The prevalence of type 2 diabetes mellitus (T2DM) and metabolic syndrome (MetS) has increased in the United States over the past 40 years. These conditions, long linked with many cardiovascular complications, have recently been linked with androgen or testosterone deficiency in men.
Several pathophysiologic hypotheses exist regarding this association, with the most widely reported a relationship to obesity and insulin resistance Several randomized trials have confirmed that when testosterone replacement therapy is given to patients with T2DM, MetS, or both, metabolic parameters such as waist circumference, hemoglobin A1c , and systolic blood pressure are significantly reduced by up to 11 cm, 1 9%, and 23 mm Hg, respectively This has not, however, resulted in improved cardiovascular outcomes, as evidenced in studies that found increased rates of cardiovascular events following testosterone replacement therapy In this review, we summarize the relevant literature regarding the pathophysiology and management of androgen deficiency in men with T2DM, MetS, or both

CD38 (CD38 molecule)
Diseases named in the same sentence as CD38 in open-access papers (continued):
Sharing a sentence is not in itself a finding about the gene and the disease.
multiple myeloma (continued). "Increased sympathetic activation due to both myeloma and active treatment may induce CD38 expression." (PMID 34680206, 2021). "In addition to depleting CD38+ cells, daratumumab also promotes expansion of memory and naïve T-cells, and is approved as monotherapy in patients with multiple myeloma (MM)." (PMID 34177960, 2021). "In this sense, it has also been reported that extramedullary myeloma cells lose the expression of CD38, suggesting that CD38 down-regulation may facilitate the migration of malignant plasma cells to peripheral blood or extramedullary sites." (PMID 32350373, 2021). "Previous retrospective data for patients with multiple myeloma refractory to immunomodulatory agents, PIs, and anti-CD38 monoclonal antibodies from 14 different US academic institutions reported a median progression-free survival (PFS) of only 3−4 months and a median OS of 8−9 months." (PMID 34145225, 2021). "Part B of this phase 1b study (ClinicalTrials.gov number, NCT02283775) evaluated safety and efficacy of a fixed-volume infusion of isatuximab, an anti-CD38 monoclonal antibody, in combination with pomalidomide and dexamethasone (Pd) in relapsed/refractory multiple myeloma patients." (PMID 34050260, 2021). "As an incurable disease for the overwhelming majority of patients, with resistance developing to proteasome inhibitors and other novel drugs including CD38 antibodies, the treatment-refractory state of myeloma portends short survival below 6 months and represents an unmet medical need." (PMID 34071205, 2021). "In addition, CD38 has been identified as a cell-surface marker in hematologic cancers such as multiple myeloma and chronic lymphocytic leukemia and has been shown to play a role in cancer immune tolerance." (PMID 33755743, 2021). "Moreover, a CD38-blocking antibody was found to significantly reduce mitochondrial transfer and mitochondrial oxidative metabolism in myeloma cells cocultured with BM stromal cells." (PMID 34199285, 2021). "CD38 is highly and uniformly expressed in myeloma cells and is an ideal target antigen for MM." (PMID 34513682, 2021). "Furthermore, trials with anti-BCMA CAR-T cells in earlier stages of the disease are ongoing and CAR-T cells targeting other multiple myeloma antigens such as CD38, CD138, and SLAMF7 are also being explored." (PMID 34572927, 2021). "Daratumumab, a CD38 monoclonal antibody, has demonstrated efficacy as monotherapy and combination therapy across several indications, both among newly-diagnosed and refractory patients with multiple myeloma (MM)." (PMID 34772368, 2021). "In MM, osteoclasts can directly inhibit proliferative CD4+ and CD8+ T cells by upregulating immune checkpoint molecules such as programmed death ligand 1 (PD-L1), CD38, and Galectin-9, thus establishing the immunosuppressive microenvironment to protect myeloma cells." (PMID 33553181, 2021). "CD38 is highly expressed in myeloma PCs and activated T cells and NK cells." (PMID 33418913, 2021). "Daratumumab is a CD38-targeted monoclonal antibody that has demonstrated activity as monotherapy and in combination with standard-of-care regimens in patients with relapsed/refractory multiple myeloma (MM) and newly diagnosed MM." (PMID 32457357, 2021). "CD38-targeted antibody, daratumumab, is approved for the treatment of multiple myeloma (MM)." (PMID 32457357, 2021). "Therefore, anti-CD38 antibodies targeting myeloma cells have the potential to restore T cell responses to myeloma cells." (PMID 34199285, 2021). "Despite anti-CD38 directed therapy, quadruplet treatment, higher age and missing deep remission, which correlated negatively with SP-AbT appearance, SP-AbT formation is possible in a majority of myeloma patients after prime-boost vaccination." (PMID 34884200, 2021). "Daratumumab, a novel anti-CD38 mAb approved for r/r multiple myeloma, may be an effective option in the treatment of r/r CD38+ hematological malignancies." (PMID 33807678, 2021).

Pharmacotherapy 2015 Aug [Epub]
Shawn Riser Taylor, Lindsy M Meadowcraft, Bobbie Williamson
Wingate University School of Pharmacy, Hendersonville, North Carolina , Wingate University School of Pharmacy, Hendersonville, North Carolina , Wingate University School of Pharmacy, Hendersonville, North Carolina